EC report details EU medicine shortages, offers potential solutions

Regulatory NewsRegulatory News | 10 December 2021 |  By 

A commission ordered by the EC Directorate-General for Health and Food Safety (DG SANTE) to conduct a study on medicine shortages in the EU and European Economic Area (EEA) has released a final report outlining the problem and its recommendations for stakeholders.
 
Documenting the scope of human medicine shortages in EU/EEA countries between 2004 and 2020, the study conducted by Technopolis Group, Milieu Law & Policy Consulting and Ecorys analyzed data from 22 different countries, which included registries of national shortages (from 2007 to 2020), commercial datasets of pharmaceutical sales, and interviews with stakeholders.
 
The report notes that there has been a significant increase in the number of notified shortages within the last 5-10 years, which “can be partially explained by more widespread and better notification” but is also “a real increase in the number of times a pharmacist is not able to offer a patient their preferred medicine.”
 
All 26 member organizations surveyed by the Pharmaceutical Group of the European Union in 2020 said they had experienced an increase in medicine shortages within the last year; of these member organizations, 17 of 26 (65.3%) reported the shortages were worse than the previous year, and 8 of 26 (30.7%) said over 400 medicines were in short supply. According to the report, a 2019 survey from the European Association of Hospital Pharmacists showed 95% of 39 European countries reported medicine shortages were a problem.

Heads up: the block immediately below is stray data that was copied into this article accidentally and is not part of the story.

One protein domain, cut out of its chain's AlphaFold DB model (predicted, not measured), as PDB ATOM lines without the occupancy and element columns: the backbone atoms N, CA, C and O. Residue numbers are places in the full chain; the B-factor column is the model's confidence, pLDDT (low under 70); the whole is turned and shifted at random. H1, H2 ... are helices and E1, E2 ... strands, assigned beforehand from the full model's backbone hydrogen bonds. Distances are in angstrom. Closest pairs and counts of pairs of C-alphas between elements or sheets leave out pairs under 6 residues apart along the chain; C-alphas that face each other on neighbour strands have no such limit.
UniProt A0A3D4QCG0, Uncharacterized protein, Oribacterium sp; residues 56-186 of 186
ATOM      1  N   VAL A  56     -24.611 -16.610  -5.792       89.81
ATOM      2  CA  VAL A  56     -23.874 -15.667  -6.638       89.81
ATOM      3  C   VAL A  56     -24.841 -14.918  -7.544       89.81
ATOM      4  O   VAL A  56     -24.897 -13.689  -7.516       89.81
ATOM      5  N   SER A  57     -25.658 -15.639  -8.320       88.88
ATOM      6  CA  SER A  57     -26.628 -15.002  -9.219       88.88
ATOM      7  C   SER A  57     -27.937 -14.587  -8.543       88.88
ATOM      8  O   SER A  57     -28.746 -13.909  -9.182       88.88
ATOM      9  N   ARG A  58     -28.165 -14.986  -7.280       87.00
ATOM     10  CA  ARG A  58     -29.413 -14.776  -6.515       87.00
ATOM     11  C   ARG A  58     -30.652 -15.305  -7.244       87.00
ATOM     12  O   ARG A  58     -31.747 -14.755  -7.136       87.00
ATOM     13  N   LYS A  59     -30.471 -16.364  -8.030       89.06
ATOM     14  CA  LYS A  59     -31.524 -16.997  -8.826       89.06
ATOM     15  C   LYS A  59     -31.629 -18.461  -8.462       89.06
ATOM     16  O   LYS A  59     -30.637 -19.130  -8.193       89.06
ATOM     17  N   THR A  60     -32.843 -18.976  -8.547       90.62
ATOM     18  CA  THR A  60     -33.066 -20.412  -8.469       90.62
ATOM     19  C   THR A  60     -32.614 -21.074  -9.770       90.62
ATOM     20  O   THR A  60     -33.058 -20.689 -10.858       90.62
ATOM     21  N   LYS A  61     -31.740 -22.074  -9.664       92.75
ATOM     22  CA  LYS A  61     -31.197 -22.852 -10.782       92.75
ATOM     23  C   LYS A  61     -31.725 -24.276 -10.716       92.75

One finding of the report: the problem of medicine shortages tends to be localized, the authors said.
 
“This study has confirmed that shortages are often not so much a problem of whether a medicine is available but one of where it is available,” they wrote. “Even in the context of the European Union, founded on principles of solidarity, some countries face challenges of medicines shortages daily whereas others rarely experience them. This points towards some fundamental issues that have little to do with sourcing and manufacturing and much more with commercial decisions by suppliers on the one hand and national policies on the other.”
 
The most common shortages occur for off patent and generic medicines. In about one-fourth of situations, “the product in shortage may represent the only available version,” the authors explained. The types of medicines most often affected include pain relief medication, antihypertensives, anti-infectives and oncology medicines. When present, national registries documenting shortages “offer very limited insight into the criticality of product shortages and their impact on the quality and continuity of treatment to patients.”

The authors described attempts at discerning the root causes of shortages to be “generally reductionist” and focused on acute causes rather than the systemic issues and market-related factors that led to a shortage. Issues with quality and manufacturing are cited as reasons in approximately half of shortages in reports analyzing root causes, with increased demand and market withdrawals—factors associated with the COVID-19 pandemic—having posed “a major challenge to the continued availability of critical medicines used in the treatment of COVID-19 patients due to surge demand.”